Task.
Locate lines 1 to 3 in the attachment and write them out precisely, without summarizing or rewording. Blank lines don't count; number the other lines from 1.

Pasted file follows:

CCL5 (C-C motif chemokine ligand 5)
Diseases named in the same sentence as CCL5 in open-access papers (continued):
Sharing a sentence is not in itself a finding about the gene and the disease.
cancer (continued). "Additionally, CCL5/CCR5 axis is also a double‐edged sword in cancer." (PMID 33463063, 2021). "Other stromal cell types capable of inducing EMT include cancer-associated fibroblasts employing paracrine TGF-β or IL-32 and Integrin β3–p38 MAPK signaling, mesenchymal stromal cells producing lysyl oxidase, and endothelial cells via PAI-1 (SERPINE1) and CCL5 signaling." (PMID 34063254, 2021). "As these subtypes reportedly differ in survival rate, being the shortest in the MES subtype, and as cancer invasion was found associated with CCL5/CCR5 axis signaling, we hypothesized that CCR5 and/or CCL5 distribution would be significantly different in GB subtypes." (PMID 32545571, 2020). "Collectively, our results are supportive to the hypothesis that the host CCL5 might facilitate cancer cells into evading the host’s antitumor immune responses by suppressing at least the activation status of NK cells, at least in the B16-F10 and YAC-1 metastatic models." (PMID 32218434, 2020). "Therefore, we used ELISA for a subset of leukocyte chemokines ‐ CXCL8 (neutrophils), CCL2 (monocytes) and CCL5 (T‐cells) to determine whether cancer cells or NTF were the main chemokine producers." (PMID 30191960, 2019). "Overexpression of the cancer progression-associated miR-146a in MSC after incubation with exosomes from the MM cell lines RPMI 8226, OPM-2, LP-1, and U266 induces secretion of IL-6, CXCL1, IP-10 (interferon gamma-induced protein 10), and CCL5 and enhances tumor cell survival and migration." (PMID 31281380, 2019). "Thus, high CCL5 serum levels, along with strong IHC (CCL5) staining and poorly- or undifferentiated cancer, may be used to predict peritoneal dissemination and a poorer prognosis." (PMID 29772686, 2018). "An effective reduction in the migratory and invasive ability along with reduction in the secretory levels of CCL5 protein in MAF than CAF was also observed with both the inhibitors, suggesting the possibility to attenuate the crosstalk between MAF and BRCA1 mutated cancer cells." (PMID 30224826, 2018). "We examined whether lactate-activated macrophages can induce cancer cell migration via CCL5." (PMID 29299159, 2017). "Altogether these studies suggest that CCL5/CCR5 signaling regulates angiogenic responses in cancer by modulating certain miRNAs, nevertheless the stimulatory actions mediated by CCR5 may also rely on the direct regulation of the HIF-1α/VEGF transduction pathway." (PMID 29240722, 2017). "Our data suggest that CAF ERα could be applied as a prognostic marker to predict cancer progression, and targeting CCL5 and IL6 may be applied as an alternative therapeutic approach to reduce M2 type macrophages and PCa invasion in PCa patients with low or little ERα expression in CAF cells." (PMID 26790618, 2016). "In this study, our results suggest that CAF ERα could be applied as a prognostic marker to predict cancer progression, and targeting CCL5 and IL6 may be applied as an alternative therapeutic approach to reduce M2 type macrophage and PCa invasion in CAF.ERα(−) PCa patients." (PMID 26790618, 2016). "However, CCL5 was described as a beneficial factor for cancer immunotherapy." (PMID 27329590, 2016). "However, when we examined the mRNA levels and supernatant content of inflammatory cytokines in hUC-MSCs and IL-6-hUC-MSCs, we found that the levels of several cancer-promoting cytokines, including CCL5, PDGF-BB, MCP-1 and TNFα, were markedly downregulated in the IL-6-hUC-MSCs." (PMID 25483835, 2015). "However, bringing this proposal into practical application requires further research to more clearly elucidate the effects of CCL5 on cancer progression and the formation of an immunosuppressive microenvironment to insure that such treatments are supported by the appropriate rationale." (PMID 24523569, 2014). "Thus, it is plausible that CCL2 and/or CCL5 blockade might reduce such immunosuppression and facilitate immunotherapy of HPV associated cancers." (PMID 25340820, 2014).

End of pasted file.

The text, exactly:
CCL5 (C-C motif chemokine ligand 5)
Diseases named in the same sentence as CCL5 in open-access papers (continued):
Sharing a sentence is not in itself a finding about the gene and the disease.